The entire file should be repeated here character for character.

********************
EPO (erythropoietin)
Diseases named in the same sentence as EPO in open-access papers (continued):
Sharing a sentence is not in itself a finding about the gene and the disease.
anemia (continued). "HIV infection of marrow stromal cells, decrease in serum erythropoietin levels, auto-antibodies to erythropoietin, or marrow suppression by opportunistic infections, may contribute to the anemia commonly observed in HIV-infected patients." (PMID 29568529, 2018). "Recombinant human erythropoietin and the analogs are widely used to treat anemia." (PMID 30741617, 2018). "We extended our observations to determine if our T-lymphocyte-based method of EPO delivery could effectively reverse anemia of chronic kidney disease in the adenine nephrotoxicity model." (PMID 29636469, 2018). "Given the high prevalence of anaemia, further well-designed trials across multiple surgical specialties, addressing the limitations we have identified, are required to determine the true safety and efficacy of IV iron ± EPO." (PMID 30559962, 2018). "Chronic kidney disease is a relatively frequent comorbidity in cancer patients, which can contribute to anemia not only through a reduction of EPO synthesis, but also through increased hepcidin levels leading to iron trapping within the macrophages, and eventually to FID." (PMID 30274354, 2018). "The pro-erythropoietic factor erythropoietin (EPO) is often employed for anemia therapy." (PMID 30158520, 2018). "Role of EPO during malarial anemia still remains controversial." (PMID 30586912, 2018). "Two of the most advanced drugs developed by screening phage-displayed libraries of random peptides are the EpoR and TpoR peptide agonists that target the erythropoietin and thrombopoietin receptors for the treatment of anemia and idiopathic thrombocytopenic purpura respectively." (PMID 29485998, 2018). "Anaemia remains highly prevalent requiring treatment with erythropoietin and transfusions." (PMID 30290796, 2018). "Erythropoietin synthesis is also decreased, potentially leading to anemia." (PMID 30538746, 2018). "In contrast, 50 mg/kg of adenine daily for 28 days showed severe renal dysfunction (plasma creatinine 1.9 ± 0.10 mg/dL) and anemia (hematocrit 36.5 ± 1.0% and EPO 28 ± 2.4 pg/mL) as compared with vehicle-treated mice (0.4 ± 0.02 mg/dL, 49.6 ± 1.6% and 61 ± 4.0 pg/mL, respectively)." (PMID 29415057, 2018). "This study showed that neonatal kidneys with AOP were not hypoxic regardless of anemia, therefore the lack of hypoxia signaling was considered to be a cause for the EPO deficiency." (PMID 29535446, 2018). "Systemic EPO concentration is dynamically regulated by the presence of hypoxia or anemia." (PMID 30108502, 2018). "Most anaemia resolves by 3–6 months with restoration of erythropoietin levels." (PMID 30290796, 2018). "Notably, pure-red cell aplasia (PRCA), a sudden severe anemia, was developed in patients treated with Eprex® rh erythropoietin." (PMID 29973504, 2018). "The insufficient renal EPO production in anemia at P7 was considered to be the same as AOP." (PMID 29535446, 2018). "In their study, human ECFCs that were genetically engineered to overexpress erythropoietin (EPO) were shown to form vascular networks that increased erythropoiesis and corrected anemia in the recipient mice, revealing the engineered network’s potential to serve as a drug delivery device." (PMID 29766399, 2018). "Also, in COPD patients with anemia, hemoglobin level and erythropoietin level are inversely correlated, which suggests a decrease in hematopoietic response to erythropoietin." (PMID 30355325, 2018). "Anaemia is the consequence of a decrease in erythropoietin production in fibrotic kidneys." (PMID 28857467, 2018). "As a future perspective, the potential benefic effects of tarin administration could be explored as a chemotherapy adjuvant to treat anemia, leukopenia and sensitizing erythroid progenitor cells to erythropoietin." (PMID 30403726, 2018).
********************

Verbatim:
EPO (erythropoietin)
Diseases named in the same sentence as EPO in open-access papers (continued):
Sharing a sentence is not in itself a finding about the gene and the disease.
anemia (continued). "HIV infection of marrow stromal cells, decrease in serum erythropoietin levels, auto-antibodies to erythropoietin, or marrow suppression by opportunistic infections, may contribute to the anemia commonly observed in HIV-infected patients." (PMID 29568529, 2018). "Recombinant human erythropoietin and the analogs are widely used to treat anemia." (PMID 30741617, 2018). "We extended our observations to determine if our T-lymphocyte-based method of EPO delivery could effectively reverse anemia of chronic kidney disease in the adenine nephrotoxicity model." (PMID 29636469, 2018). "Given the high prevalence of anaemia, further well-designed trials across multiple surgical specialties, addressing the limitations we have identified, are required to determine the true safety and efficacy of IV iron ± EPO." (PMID 30559962, 2018). "Chronic kidney disease is a relatively frequent comorbidity in cancer patients, which can contribute to anemia not only through a reduction of EPO synthesis, but also through increased hepcidin levels leading to iron trapping within the macrophages, and eventually to FID." (PMID 30274354, 2018). "The pro-erythropoietic factor erythropoietin (EPO) is often employed for anemia therapy." (PMID 30158520, 2018). "Role of EPO during malarial anemia still remains controversial." (PMID 30586912, 2018). "Two of the most advanced drugs developed by screening phage-displayed libraries of random peptides are the EpoR and TpoR peptide agonists that target the erythropoietin and thrombopoietin receptors for the treatment of anemia and idiopathic thrombocytopenic purpura respectively." (PMID 29485998, 2018). "Anaemia remains highly prevalent requiring treatment with erythropoietin and transfusions." (PMID 30290796, 2018). "Erythropoietin synthesis is also decreased, potentially leading to anemia." (PMID 30538746, 2018). "In contrast, 50 mg/kg of adenine daily for 28 days showed severe renal dysfunction (plasma creatinine 1.9 ± 0.10 mg/dL) and anemia (hematocrit 36.5 ± 1.0% and EPO 28 ± 2.4 pg/mL) as compared with vehicle-treated mice (0.4 ± 0.02 mg/dL, 49.6 ± 1.6% and 61 ± 4.0 pg/mL, respectively)." (PMID 29415057, 2018). "This study showed that neonatal kidneys with AOP were not hypoxic regardless of anemia, therefore the lack of hypoxia signaling was considered to be a cause for the EPO deficiency." (PMID 29535446, 2018). "Systemic EPO concentration is dynamically regulated by the presence of hypoxia or anemia." (PMID 30108502, 2018). "Most anaemia resolves by 3–6 months with restoration of erythropoietin levels." (PMID 30290796, 2018). "Notably, pure-red cell aplasia (PRCA), a sudden severe anemia, was developed in patients treated with Eprex® rh erythropoietin." (PMID 29973504, 2018). "The insufficient renal EPO production in anemia at P7 was considered to be the same as AOP." (PMID 29535446, 2018). "In their study, human ECFCs that were genetically engineered to overexpress erythropoietin (EPO) were shown to form vascular networks that increased erythropoiesis and corrected anemia in the recipient mice, revealing the engineered network’s potential to serve as a drug delivery device." (PMID 29766399, 2018). "Also, in COPD patients with anemia, hemoglobin level and erythropoietin level are inversely correlated, which suggests a decrease in hematopoietic response to erythropoietin." (PMID 30355325, 2018). "Anaemia is the consequence of a decrease in erythropoietin production in fibrotic kidneys." (PMID 28857467, 2018). "As a future perspective, the potential benefic effects of tarin administration could be explored as a chemotherapy adjuvant to treat anemia, leukopenia and sensitizing erythroid progenitor cells to erythropoietin." (PMID 30403726, 2018).